July 27, 2012

by: Guest Contributor

Triathlete’s Guide to an Enjoyable Race

A third-year triathlete’s guide to an enjoyable race. (It’s not what you’d expect.)

I have never been camping. I understand the general idea:  you need a tent, food, and a way to cook it. Don’t ask me the finer points on what to bring for the weather or where to go to the bathroom.   I predict that I wouldn’t enjoy camping (let alone survive it) if I didn’t research the life out of it and find some advice.

The same is true of triathlon.  Most people know you swim, bike, then run, but they might not know the finer details to ensure an enjoyable (and survivable) race.  And yes, that is really the goal—to enjoy it and celebrate your accomplishment.

Anytime a new challenge is taken on, there is a goal involved.   If I said I wanted to camp (which I haven’t yet), I’d first research the basics and get my gear together.   I wouldn’t just pack a bag and wing it.  That would make for a miserable, yet very memorable trip.   So why do so many people think they can do this with triathlon?  The first step is to learn about it:   what it involves, different distances, equipment needed, etc.   Other questions to answer could be: how do you train for three sports at one time?  What on earth are T1 and T2?   What if I **gasp** have a flat tire on the bike???

Most importantly, WHAT DO I WEAR?????

I scoured websites, visited libraries and read books, and learned basic bike maintenance to be self-reliant.   I even joined an online forum which has been a great help. (More on that later.)

Once you know what you’re getting into, set your goal–determining which race is “yours.”   Cleveland was the first race marked in my calendar.   I also made sure to include several practice races earlier in the season to experience what to do and more importantly, what not to do.

But before races, comes training.   While triathlon is a race, 99% of it is training.   And my point of view is this—the more consistently you train, the easier and more enjoyable the race is.  (You can quote me on this.)   I researched three to four training plans and mashed them together to make a season-long schedule that works for me and my family.   Planning around vacations, days off from school, the husband’s travel schedule, and then I coordinate it with any and all races I picked. From there, it’s practicing the plan.   I put time into making a training schedule—I need to USE IT, not just blow it off!  Now, in my third year of this addicting sport, the process is easier.   Since I made my training plan first and make it a priority daily, everything else falls into place… well, sometimes dusting or sweeping fails to get crossed off the to-do list. Oh, well. Dustbunnies rank up there with the certainties of life- just like death and taxes…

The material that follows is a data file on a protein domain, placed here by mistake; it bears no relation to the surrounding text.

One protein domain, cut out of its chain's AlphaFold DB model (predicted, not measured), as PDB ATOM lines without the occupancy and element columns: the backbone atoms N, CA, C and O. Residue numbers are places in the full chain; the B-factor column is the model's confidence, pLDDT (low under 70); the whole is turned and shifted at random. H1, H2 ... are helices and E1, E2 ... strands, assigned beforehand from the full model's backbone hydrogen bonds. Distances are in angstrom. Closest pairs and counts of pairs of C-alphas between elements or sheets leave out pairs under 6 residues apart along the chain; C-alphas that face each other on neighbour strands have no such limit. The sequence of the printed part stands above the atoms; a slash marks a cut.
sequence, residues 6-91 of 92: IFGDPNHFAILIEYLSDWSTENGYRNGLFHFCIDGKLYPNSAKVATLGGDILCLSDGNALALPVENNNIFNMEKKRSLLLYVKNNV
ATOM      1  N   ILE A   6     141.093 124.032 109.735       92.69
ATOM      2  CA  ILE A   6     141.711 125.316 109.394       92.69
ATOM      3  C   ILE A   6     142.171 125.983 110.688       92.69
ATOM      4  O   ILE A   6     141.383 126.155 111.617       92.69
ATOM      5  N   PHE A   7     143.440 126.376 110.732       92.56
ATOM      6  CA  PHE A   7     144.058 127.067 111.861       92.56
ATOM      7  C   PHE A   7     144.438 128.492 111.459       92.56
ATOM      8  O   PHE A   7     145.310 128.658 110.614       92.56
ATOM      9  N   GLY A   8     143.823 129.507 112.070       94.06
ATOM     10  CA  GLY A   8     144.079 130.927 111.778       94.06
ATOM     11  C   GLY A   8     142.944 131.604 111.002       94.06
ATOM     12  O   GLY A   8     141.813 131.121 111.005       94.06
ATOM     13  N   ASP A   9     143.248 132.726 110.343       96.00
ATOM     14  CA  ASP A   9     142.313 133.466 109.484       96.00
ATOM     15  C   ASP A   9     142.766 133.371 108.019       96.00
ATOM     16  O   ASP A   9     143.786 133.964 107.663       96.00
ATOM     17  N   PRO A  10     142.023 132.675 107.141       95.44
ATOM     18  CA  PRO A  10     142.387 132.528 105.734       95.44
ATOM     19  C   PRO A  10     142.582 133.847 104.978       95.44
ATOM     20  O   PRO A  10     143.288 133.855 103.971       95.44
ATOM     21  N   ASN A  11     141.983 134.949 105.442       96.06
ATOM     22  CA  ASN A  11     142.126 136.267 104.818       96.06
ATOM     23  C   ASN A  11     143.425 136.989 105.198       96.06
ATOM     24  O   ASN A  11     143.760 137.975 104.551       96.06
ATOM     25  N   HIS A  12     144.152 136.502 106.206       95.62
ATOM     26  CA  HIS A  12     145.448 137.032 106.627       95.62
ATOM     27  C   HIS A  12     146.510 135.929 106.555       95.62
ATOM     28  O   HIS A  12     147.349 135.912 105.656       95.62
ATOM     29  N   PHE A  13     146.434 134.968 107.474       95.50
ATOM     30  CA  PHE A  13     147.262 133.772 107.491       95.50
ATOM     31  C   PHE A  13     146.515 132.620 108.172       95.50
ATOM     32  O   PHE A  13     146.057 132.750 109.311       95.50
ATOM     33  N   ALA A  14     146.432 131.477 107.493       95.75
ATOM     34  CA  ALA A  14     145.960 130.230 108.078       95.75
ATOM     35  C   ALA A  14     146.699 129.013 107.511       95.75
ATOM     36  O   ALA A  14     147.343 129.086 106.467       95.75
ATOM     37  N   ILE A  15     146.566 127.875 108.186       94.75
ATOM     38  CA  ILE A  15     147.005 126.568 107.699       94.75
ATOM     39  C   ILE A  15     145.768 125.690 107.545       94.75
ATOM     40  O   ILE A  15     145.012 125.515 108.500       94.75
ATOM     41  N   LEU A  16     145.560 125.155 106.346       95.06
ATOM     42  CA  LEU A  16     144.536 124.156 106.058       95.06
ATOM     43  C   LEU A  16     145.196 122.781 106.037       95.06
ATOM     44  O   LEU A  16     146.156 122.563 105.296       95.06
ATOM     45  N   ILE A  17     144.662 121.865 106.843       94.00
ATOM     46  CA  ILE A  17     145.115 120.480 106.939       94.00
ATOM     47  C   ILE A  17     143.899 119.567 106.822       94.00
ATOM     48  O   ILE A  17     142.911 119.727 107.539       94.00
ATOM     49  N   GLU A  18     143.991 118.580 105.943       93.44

Now, I can’t guarantee you’ll have a fantastic, pain-free, trouble free race if you research, set goals, make plans, and train.  I cannot promise that rainbows and butterflies will fly overhead as you reach the finish line.  However, I can guarantee you an enjoyable race. Here are a few tips from “Age Grouper Robin” for race day:

  • Do not experiment with strange foods, spicy foods, or lots of fiber the day (or two) before your race.  This will not be pleasant for you during (or even before) the race.
  • Pack your equipment the night before.  You already have to wake up “crazy early.”  Get your stuff together the night before.  Do I sound like your mom, yet?
  • Get to the race early (yes, that early) to talk to others and enjoy the camaraderie.  It will help you relax.

  • Be familiar with the course.  Good thing about Cleveland tri—the course is easy to memorize.  Know how many laps you need to do. Bad thing—you cannot ride it on your bike prior to the race unless you have a death-wish.  On your first lap, memorize the location any BIG potholes you see.
  • When in doubt, ask.  Triathletes love to help.  I have never heard any sarcasm or attitude come from a fellow participant if they were asked a “silly” question.
  • When the gun goes off, take a deep breath, smile, and remember why you’re there and how hard you worked to get to this moment.  (Just don’t do it while swimming. It’s REALLY hard to breathe and smile underwater.)
  • Finally, as you pass them while biking or running, thank the volunteers who are handing out water, at the turnarounds, helping with food, or in transition.  You wouldn’t be racing without them.
  • Lastly, be respectful of others in transitions.  Please don’t be “that person” who has their stuff over everyone else’s. Notice the transition area:  there’s not that much space for anything.

Your lovely author going through T1 in blue and a wetsuit on the right hand side.

Now, I am in no way paid, endorsed, sponsored, or bribed by these companies (although I wouldn’t mind).   All of these books or websites are just helpful things I have found along the way. Hopefully they may be of help to you on your triathlon journey:

Books: Be Iron Fit by Don Fink and Starting Out Triathlon by Paul Huddle and Roch Frey

Free online triathlon forum with lots of great training advice and tracking, race searches, and a lot of general silliness: www.BeginnerTriathlete.com

Race searches: www.trifind.com
Your personal race results from any and all races you’ve done:  www.athlinks.com

Rules: www.USAT.com

Race day gear customizable checklist: http://www.beginnertriathlete.com/discussion/training/race-checklist.asp

Pacific sports has also put together a nice beginner’s list of things to know: scroll to bottom of the page. http://www.pacificsportsllc.com/cleveland-tri-event-info/

There are less than two weeks left!   Keep training, and I’ll see you there!

Robin Muskopf
Team UCP Member

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